I know a guy who doesn't owner a car himself (he shares one with his girl friend) and often used Uber. But lately he told me he had started using Lyft, as well. You here about people switching to Lyft as some kind of political protest, but the real reason is simple economics. Lyft has started paying its drivers more, so there are more drivers available. And just like that, Uber faces the threat of going from being the next Google to being the Myspace of so-called ride-sharing. My uncle used to say, "If the only advantage your company has is you employee a lot of smart people, you don't really have an advantage, because it's easy to hire smart people."
There is an entire subculture of financial bloggers whose throats must be sore from screaming about doom and gloom. This includes sites such as Zero Hedge (their avatar is Tyler Durden, that tell you all about them), The Daily Coin and this guy, who actually worked at a dealership. Auto sales and finance is one of their favorite topics. We're headed for "carmageddon" don't you know. And there are other people, people within the car business, who agree with them.
But should you? Maybe not. Among the main reasons is that pessimists are often wrong. It's just that when they're right, they never let you forget it.
There was an interview with Jimmy Iovine in the latest issue of Esquire and I was once again struck by the fact that I don't think like successful people. Successful people acknowledge challenges, but they see the opportunities that come with those challenges. They also learn a lot, from both people and experiences. "Think and Grow Rich" is the name of a famous self-help guide, one that has been mocked by many who discount the entire "positive thinking" movement. But there really is a different mindset that successful people have.
I just don't know if you can learn it. The best example of how difficult changing your outlook permanently comes from the Seinfeld episode "The Opposite." In this episode, George, after a series of especially painful setbacks, decides to do the opposite of what his instincts tell him to do. It gets him a date with a beautiful girl and a dream job with the Yankees. But George can't even maintain this new way of thinking over the course of the episode and we never see Opposite George again. This despite all the proven benefits.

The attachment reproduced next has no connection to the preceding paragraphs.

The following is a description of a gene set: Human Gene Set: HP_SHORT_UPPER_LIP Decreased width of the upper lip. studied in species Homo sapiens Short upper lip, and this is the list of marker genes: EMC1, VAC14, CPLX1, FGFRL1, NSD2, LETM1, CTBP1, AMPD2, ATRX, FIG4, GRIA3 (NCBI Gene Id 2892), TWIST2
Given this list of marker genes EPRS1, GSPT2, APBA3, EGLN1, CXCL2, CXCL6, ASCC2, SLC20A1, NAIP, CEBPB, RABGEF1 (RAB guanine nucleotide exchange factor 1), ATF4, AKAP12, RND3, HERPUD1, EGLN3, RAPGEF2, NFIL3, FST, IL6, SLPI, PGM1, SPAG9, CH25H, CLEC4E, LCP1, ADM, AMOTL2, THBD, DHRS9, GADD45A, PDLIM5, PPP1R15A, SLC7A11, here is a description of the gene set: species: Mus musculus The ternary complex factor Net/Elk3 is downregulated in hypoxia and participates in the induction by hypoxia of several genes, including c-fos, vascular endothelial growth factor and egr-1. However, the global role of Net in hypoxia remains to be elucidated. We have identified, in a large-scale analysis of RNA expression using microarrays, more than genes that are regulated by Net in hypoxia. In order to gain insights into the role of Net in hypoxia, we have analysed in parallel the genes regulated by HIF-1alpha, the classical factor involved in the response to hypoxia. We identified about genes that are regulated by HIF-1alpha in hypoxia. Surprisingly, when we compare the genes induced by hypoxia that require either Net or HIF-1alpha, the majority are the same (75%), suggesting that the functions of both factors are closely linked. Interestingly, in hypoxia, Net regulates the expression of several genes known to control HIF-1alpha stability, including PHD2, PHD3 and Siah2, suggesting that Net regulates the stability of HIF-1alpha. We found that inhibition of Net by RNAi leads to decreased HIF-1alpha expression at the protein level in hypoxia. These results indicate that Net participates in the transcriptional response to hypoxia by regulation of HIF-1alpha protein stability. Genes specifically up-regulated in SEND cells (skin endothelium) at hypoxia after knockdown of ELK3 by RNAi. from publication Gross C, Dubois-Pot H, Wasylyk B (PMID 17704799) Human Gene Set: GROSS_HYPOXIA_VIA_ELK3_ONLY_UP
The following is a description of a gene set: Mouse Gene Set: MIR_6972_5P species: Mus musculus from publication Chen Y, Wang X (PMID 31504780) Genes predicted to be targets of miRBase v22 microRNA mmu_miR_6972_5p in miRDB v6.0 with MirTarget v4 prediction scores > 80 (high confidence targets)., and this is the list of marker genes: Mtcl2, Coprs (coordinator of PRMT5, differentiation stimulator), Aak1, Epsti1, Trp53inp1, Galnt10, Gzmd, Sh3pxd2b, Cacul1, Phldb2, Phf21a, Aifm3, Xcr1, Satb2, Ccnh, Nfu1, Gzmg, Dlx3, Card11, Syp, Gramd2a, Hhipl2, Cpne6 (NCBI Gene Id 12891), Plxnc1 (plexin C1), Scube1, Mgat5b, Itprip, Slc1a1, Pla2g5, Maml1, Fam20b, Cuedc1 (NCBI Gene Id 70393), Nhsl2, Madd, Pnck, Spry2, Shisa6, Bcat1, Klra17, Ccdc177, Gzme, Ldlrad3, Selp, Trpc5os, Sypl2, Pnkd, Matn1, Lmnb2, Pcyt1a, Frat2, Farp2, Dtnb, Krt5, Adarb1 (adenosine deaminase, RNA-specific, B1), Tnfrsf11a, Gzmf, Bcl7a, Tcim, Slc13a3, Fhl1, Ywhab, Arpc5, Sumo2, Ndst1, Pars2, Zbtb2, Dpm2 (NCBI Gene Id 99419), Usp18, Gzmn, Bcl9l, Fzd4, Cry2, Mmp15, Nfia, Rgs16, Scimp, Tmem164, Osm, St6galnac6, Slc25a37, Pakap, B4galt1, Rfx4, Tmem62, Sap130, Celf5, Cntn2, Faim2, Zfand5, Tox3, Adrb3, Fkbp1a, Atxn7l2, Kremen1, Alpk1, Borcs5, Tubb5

I'm positive that positive thinking pays off. I'm just not positive that most people can do it.
There was an article I read once that explained how ATMs really did destroy banking jobs in the late'70s. Looking at actual data, it's pretty evident that bank jobs declined following the widespread adoption of the machines in 1977. So why do people say bank jobs grew after the introduction of ATMs? Because they did, but correlation is not causation. In the early '80s, the federal government deregulated the banking system to an extent. This meant more opportunities for banks and other institutions, which allowed more growth. Thus, the number of bank jobs increased, although probably at a lower rate than they would have without ATMs. And, of course, there was a downside to the deregulation.
Still, if you want more jobs, what you need are fewer rules and less technology. The question becomes is that possible and do we want that?